In preparing to write this book review, I actually looked at a few plot summaries. I was surprised to find that it did not get great reviews from the pundits.
Ah well. I enjoyed the book.
Gregory Ryman, better known for writing science fiction, takes on a complex tale of several different generations of Cambodia and Cambodians in this book.
He intertwines stories from 3 different eras of the country’s history. Initially drawing one in with the story of King Jayavarman VII, Ryman then skillfully switches to a story of modern day Cambodia and then a story of Cambodia during the Khmer Rouge period. Each of the tales really could stand on it’s own, and the connections are “just enough” that you do want to keep reading to see how things will further evolve.
The main connecting piece is the Kraing Meas, a book printed on Gold Leaf, discovered by a Expatriated Archeologist who is more Cambodian than many Cambodians, having grown up in the country, and finding he did not fit in any other place.
The Kraing Meas, loosely translated into the “Golden Treasure” is looked upon by the Modern day Cambodians as a piece of what is truly unique and good and true about their culture. The Archeologist, Luc, takes it upon himself to transport this book to the place where the damage done upon discovery will be repaired. Predictably, something worth that much in a third world economy has attracted the interest of many different parties. And beginning the transport, Luc is Kidnapped. Two generations of Cambodians then race to his rescue, William, representing the younger modern generation untouched by the war, and Map, representing perhaps, the worst of the survivors of the Khmer Rouge era. Intertwined into the main story is the actual story of the Kraing Meas- the story of King Jayavarman, and also the recollections of Map, as he attempts to relate to a variety of people, including William.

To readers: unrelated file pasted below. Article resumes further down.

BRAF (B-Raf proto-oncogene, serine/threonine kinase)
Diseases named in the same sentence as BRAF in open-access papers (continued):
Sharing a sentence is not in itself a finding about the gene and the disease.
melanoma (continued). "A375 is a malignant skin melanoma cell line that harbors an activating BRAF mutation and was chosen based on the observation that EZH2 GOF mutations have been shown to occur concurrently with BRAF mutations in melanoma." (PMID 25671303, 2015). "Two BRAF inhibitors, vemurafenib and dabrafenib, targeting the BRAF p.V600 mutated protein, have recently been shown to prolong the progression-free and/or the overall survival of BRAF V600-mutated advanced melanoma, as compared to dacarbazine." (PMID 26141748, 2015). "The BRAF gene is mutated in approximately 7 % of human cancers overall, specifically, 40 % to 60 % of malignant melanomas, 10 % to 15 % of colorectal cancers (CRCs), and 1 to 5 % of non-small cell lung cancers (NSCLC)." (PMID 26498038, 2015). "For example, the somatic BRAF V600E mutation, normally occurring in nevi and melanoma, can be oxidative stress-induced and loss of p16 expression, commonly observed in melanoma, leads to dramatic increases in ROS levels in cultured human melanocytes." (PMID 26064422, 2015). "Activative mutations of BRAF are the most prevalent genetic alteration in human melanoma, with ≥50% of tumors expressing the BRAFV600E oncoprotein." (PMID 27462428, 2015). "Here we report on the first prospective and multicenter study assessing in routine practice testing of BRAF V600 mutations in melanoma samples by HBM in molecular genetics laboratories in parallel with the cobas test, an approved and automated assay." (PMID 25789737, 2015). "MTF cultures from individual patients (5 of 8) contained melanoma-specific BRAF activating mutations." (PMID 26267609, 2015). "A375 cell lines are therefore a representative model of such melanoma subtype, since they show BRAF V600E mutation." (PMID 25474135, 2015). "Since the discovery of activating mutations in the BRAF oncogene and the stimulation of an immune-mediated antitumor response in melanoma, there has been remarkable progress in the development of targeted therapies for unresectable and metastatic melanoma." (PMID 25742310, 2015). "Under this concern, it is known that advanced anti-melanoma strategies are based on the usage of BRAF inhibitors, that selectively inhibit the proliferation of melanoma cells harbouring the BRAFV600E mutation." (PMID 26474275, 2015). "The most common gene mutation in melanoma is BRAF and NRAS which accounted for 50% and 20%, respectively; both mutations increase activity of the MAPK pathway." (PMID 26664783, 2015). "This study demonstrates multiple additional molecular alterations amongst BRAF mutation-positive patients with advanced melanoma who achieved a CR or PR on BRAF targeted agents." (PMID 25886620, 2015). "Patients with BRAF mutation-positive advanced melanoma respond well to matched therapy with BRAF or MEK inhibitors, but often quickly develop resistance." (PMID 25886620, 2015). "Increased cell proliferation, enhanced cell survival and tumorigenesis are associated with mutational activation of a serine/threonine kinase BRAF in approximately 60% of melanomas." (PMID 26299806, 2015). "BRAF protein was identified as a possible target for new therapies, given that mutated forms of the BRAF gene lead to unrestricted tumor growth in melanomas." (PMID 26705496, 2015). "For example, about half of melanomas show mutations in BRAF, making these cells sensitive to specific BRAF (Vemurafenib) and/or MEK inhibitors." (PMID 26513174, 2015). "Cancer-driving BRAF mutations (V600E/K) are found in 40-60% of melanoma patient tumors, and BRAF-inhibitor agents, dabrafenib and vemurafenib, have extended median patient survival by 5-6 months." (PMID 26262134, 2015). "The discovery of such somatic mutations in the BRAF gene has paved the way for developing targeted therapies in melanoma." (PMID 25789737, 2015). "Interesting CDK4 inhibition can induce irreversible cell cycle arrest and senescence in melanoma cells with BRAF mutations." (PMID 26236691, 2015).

In conclusion, each man works tirelessly in many ways to ensure that the Golden Treasure can be shared with the Cambodian people. How it is shared, however, is unusual and creative and gives the book a very satisfying ending.
While some of the characters are indeed flattened, and seem to not have an independent point of view, I think frankly adding in many more points of view would simply clutter the book up.
So, I do recommend it, especially if you have an interest in South East Asia.